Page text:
It was a wild ride at the State Capitol last week, as a Dane County judge struck down the lame-duck laws that the Republican-led Legislature passed in December, before Democratic Gov. Tony Evers took office. The laws stripped Evers and Attorney General Josh Kaul of some of their powers.
After the judge's ruling, Kaul quickly moved to pull Wisconsin out of the multi-state federal lawsuit challenging the Affordable Care Act, something that was forbidden under the lame-duck laws.
Then, attorneys for Republican lawmakers petitioned an appeals court to put the laws back in place, while the case is on formal appeal. A ruling could be made late Monday afternoon, at the earliest.
JR Ross of wispolitics.com, says challenges to the lame-duck laws are far from over. A different Dane County judge heard arguments Monday in a case brought by several unions, challenging the laws.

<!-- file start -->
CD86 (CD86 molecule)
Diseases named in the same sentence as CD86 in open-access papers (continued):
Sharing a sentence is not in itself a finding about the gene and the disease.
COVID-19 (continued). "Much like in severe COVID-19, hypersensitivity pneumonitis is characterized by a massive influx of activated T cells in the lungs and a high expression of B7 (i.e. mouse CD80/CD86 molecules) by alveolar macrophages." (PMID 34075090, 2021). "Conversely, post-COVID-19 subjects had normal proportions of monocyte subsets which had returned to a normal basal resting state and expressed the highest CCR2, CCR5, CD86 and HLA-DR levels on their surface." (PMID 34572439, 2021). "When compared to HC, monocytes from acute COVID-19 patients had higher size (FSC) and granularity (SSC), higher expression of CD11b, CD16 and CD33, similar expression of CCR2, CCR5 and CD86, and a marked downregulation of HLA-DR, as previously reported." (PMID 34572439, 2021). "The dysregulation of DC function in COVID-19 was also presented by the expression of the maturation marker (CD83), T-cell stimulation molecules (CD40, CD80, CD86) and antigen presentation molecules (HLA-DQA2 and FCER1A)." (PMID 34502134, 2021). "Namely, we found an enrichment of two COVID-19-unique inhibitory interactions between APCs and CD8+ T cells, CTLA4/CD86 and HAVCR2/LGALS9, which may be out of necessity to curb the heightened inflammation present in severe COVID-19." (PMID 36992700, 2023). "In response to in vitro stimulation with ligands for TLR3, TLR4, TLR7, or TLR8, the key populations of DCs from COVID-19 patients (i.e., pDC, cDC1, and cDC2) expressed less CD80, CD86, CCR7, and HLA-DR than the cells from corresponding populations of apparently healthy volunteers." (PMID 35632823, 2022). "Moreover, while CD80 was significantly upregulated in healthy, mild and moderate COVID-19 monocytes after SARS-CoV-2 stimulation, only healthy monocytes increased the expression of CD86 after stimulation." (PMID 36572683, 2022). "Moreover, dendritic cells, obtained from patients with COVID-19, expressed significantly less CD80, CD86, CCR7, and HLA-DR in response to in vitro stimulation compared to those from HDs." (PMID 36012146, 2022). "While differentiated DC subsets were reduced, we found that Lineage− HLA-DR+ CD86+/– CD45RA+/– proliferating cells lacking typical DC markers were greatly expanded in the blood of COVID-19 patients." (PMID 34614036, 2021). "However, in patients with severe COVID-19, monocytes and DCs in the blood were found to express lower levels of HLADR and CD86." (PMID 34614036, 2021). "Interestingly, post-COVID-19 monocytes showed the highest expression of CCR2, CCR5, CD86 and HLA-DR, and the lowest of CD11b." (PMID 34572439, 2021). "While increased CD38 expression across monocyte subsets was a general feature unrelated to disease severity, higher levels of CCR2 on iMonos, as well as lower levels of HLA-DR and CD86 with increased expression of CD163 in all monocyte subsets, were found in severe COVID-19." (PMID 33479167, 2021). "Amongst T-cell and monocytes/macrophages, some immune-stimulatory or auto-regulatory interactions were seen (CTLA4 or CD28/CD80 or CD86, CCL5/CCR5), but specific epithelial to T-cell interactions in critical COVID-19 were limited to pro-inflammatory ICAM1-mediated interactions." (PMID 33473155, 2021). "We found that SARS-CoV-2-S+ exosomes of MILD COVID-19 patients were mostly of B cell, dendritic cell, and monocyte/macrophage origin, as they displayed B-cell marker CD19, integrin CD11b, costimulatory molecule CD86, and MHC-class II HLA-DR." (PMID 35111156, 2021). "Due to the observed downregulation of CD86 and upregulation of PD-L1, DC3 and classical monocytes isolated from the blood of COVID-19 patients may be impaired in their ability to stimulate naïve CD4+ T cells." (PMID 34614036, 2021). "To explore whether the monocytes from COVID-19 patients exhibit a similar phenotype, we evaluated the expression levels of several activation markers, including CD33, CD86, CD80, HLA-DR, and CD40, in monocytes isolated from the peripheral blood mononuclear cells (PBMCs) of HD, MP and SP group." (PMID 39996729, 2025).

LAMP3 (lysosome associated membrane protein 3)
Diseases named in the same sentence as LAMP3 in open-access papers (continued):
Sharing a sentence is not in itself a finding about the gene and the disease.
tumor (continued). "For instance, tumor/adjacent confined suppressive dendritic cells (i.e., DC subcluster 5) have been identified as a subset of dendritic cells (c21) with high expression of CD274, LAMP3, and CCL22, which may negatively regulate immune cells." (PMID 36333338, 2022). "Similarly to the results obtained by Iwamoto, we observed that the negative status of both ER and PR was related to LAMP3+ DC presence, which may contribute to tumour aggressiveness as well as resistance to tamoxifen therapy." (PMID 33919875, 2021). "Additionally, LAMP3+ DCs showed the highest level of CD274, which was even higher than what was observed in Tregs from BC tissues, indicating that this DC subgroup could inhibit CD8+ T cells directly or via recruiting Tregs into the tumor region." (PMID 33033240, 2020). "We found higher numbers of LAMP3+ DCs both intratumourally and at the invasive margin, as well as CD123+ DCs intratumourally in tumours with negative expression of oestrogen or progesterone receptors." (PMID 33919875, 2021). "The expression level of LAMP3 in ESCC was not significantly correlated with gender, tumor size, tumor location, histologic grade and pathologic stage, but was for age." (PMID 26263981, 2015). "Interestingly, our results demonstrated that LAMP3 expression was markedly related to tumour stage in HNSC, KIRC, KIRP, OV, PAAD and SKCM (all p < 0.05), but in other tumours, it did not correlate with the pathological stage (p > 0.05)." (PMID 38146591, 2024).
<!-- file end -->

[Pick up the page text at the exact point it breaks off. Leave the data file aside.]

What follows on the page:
Attorneys for the unions argued that the laws violate the "separation of powers" laid out in the state constitution. An attorney for the legislature asked that the case be dismissed. Judge Frank Remington says he'll issue a decision within 24 hours.
After the ruling from last week, Evers rescinded 82 appointments that Republicans made during the lame-duck session. Ross says it will be interesting to see if Evers would have to reinstate the positions if the lame duck laws are put back into place.
Evers said Monday he's moving ahead "as quickly as possible" to fill the vacancies, but some of the posts may go to people who previosuly held them. One is on the UW Board of Regents and another is on the Public Service Commission.